Saturday, December 21, 2013

Pardon My French

Daniel from Traverse City asked about the use of, “Forgive/Pardon my French.” Today, it is usually uttered to soften the use of profanity by transparently and facetiously pretending that it is a foreign utterance. 

Why French? Well, ever since 1066 and the Norman Invasion, the British have harbored enmity toward the French, and this has been displayed in various idioms, many of them formulated in the 19th century as the result of revulsion to the Napoleonic Wars waged by the French. Thus, we have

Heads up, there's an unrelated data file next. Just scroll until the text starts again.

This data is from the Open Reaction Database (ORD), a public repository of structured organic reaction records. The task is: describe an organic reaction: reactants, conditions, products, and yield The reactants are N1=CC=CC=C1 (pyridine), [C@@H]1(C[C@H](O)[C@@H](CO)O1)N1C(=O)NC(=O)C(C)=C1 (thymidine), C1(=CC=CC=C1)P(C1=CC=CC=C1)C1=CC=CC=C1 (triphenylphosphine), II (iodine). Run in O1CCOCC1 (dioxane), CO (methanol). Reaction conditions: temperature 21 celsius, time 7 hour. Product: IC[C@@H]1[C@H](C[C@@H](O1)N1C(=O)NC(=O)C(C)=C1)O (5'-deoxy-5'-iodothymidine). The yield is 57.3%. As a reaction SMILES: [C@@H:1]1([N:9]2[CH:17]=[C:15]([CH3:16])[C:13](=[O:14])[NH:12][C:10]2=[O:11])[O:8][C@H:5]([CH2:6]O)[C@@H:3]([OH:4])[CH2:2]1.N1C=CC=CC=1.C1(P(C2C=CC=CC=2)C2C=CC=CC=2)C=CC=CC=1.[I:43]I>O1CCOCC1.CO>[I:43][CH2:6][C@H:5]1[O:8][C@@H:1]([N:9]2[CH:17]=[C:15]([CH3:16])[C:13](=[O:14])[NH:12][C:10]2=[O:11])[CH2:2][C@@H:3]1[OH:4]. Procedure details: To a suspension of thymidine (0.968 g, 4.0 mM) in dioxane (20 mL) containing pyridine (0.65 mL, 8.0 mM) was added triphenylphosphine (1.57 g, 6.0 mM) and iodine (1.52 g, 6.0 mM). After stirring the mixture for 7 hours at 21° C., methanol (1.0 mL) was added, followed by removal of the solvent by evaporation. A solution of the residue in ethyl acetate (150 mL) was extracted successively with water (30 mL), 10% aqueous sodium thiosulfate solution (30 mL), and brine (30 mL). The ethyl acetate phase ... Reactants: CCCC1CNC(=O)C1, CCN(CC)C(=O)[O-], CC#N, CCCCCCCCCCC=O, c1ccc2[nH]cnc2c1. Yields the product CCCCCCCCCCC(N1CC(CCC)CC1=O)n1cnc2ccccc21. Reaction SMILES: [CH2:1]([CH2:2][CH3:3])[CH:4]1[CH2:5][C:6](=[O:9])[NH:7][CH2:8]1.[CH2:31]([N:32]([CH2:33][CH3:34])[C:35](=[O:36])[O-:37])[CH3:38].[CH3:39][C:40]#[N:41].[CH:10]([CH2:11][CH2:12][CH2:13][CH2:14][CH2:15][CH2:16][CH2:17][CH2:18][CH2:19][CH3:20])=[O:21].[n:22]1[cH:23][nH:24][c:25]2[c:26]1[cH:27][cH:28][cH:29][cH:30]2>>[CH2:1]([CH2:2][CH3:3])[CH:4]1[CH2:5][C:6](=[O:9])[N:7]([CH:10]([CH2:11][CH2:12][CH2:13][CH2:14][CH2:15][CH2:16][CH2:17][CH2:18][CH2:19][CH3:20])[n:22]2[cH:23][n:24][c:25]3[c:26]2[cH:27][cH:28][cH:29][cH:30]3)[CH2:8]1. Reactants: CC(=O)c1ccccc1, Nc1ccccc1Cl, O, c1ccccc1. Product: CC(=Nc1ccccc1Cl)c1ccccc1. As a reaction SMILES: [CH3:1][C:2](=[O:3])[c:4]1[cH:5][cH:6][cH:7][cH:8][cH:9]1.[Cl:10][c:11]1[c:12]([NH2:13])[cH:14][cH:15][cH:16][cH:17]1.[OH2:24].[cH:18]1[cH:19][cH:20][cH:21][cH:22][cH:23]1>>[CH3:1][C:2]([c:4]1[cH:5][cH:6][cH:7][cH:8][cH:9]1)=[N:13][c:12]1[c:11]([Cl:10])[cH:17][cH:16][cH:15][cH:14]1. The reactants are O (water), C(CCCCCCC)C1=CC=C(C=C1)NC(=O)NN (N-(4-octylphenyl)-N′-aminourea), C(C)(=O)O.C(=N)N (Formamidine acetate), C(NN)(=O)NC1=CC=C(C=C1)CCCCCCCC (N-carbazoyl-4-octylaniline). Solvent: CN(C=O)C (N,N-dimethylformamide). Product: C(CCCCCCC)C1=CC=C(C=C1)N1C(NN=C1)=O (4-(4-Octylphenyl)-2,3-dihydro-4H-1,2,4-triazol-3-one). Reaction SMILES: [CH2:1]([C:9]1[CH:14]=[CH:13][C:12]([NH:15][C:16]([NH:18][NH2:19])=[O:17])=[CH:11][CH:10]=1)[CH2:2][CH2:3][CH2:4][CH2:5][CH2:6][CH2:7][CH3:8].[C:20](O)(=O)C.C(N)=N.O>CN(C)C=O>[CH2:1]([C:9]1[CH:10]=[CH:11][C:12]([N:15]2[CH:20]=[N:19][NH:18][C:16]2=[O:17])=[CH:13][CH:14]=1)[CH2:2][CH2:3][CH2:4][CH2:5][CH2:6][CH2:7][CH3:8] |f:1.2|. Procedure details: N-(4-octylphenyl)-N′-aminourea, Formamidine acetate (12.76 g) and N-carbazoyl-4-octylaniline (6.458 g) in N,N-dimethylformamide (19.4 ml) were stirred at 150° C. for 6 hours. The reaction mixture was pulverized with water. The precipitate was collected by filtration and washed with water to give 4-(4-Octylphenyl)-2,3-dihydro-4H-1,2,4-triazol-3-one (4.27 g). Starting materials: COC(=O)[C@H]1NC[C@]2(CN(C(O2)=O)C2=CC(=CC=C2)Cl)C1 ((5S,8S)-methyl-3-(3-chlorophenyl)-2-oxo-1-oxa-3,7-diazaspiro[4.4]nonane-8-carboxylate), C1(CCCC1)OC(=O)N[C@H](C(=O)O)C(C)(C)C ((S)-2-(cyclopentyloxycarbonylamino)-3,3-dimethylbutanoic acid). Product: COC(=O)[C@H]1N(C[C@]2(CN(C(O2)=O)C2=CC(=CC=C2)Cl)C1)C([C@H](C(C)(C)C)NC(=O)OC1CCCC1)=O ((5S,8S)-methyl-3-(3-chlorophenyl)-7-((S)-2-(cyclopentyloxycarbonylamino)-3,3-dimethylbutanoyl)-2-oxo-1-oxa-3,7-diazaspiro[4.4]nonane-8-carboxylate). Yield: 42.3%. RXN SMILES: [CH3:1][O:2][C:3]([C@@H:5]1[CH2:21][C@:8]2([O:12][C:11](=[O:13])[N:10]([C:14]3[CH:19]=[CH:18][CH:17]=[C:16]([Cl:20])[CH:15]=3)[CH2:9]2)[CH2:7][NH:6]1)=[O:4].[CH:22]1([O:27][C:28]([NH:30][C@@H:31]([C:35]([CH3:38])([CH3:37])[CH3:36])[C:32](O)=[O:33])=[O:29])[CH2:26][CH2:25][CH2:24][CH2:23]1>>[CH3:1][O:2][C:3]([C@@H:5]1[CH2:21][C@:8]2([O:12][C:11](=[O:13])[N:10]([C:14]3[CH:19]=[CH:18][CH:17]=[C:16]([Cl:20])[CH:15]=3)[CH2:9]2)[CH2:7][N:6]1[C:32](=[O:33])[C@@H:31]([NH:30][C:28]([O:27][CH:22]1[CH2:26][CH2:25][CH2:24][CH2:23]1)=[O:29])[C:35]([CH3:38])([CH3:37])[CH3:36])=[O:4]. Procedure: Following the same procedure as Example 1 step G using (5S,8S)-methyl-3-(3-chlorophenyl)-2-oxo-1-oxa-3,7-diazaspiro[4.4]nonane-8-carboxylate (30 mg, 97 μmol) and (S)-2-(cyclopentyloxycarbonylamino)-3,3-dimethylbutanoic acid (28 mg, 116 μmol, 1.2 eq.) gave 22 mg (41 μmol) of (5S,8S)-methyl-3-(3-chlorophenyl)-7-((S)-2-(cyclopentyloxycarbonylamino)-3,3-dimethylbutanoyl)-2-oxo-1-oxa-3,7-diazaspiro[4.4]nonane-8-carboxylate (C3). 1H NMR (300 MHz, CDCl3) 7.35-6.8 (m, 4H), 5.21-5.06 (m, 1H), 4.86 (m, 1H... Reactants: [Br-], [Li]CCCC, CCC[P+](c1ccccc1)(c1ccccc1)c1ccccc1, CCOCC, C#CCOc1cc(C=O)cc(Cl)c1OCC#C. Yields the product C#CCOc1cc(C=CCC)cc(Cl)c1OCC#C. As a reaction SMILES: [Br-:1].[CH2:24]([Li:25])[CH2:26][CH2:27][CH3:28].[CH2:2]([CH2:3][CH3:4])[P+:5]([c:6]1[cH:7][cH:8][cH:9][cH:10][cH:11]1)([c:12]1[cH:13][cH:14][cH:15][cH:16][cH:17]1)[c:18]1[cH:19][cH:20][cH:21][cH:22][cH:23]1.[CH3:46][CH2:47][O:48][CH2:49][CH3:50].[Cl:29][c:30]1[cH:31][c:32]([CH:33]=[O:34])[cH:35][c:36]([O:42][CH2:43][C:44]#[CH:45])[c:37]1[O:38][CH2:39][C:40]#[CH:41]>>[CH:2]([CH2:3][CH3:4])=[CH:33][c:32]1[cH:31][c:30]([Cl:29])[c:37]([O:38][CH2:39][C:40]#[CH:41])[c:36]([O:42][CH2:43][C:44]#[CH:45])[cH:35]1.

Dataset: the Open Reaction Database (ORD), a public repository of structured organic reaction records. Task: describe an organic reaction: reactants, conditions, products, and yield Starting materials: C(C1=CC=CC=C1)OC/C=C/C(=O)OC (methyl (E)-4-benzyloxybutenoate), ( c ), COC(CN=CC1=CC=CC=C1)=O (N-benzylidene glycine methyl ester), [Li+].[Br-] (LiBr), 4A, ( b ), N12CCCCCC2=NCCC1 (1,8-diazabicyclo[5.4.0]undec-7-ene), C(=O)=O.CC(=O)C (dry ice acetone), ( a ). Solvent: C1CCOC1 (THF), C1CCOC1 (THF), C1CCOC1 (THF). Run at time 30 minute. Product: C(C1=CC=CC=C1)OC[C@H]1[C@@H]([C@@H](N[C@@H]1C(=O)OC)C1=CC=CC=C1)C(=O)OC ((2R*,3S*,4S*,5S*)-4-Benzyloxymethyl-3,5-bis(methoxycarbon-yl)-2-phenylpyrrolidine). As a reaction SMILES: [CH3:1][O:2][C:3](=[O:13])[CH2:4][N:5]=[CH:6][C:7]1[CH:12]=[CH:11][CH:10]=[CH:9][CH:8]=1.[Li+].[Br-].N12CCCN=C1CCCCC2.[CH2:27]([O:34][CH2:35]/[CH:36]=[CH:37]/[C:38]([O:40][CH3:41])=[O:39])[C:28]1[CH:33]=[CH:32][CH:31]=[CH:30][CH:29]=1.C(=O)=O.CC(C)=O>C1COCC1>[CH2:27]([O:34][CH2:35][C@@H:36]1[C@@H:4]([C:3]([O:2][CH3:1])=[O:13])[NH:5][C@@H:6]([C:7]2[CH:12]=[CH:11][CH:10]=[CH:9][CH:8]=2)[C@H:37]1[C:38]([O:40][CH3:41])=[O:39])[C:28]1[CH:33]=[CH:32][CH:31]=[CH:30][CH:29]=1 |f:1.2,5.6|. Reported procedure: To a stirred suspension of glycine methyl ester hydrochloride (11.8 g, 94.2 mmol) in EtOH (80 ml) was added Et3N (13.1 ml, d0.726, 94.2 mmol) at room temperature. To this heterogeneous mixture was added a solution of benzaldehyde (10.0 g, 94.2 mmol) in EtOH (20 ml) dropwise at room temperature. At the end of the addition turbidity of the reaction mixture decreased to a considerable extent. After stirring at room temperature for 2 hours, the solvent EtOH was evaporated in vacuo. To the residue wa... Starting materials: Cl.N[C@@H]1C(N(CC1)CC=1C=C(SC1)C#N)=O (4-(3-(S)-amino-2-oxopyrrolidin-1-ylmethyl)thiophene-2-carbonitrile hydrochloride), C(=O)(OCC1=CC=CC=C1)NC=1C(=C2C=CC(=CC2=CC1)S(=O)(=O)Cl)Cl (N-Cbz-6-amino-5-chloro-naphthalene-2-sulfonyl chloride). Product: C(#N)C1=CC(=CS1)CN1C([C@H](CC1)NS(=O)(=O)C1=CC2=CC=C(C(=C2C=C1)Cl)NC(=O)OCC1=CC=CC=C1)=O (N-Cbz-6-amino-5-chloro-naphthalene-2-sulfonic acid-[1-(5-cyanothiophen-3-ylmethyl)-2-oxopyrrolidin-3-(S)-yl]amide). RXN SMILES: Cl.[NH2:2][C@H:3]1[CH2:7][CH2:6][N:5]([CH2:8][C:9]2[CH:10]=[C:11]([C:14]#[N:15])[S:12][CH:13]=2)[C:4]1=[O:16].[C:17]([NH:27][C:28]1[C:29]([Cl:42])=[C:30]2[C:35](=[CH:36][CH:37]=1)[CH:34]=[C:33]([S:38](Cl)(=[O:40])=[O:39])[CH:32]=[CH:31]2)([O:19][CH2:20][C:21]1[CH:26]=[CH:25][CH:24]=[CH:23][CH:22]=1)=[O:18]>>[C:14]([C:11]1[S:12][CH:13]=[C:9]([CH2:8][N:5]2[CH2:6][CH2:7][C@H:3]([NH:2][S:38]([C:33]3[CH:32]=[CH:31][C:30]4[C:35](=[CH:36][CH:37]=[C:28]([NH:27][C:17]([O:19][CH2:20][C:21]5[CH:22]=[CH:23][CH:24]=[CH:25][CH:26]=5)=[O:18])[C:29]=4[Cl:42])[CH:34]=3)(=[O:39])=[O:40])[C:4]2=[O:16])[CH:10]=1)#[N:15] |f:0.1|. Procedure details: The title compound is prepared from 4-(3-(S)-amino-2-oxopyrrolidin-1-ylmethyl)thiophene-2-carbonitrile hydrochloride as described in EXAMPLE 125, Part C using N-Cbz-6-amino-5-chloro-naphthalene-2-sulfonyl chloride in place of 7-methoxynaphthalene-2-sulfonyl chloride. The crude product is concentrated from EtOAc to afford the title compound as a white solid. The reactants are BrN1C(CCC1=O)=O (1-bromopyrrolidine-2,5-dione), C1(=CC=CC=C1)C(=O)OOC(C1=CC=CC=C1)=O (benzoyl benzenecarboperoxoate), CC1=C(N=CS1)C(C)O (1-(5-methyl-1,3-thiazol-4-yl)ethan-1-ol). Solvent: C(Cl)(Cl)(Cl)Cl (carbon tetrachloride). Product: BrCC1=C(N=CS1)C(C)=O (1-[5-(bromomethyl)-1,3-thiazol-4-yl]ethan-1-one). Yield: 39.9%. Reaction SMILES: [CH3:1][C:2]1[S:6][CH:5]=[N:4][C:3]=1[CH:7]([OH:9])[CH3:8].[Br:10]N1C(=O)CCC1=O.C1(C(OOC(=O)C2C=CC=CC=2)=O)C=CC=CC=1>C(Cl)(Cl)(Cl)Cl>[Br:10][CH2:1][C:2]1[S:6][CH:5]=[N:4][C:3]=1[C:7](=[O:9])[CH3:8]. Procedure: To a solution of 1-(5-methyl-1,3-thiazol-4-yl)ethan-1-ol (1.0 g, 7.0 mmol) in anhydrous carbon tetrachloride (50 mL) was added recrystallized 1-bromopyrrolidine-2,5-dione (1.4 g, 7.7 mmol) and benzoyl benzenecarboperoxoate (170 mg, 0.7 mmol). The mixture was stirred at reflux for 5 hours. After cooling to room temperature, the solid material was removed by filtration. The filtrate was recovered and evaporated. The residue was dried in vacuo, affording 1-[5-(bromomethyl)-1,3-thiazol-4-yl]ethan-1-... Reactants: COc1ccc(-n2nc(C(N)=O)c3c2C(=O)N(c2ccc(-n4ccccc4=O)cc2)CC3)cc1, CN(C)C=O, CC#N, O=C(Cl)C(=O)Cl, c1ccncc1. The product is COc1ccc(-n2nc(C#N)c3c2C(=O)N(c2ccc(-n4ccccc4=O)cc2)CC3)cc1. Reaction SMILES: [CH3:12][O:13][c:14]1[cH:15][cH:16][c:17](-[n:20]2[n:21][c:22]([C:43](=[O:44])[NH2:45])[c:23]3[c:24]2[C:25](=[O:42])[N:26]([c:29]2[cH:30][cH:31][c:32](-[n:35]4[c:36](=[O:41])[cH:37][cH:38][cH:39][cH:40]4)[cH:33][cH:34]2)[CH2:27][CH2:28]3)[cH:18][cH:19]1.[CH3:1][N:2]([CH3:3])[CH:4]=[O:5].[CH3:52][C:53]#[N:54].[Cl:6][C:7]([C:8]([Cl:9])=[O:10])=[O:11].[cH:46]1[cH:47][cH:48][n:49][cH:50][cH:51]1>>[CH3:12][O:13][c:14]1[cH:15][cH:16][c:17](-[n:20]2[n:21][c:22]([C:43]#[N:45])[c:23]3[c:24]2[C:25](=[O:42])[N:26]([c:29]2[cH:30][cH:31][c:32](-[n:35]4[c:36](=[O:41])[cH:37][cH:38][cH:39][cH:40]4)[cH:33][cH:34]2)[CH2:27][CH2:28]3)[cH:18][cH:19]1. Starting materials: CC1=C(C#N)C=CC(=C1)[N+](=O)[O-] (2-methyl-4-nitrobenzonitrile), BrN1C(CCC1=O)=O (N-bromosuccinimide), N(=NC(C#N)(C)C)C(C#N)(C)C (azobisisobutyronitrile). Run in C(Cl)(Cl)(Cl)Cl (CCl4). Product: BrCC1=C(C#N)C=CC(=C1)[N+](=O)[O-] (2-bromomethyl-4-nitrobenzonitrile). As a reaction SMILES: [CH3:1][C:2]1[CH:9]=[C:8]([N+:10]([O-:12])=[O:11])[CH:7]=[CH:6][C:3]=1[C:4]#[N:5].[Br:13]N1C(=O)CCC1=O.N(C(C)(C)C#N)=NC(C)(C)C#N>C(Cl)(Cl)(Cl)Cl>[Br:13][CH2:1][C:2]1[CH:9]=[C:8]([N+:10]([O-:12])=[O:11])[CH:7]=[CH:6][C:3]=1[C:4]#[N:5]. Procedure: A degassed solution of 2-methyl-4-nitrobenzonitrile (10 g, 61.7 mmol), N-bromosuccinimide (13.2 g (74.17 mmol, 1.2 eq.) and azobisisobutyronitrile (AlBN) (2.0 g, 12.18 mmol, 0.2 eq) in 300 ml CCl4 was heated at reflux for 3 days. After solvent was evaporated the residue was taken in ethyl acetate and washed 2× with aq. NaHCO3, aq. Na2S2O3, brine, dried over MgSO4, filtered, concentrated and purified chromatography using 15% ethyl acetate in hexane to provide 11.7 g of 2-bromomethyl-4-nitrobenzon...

·      French leave: an unauthorized absence or departure
·      French letter: a condom
·      French novel: pornography
·      French pox: syphilis

In retaliation, the French would refer to English flight, an English cap, the English vice, and the English malady.

It is possible that the original use of the phrase was a type of apology for actually using a French word or phrase in English conversation. We find an example in The Twelve Nights, by Baron Karl von Miltie, 1831:

“Bless me, how fat you are grown! — absolutely as round as a ball: — you will soon be as embonpoint (excuse my French) as your poor dear father, the major.”

Available from McFarland & Co.: Word Parts Dictionary, 2nd edition

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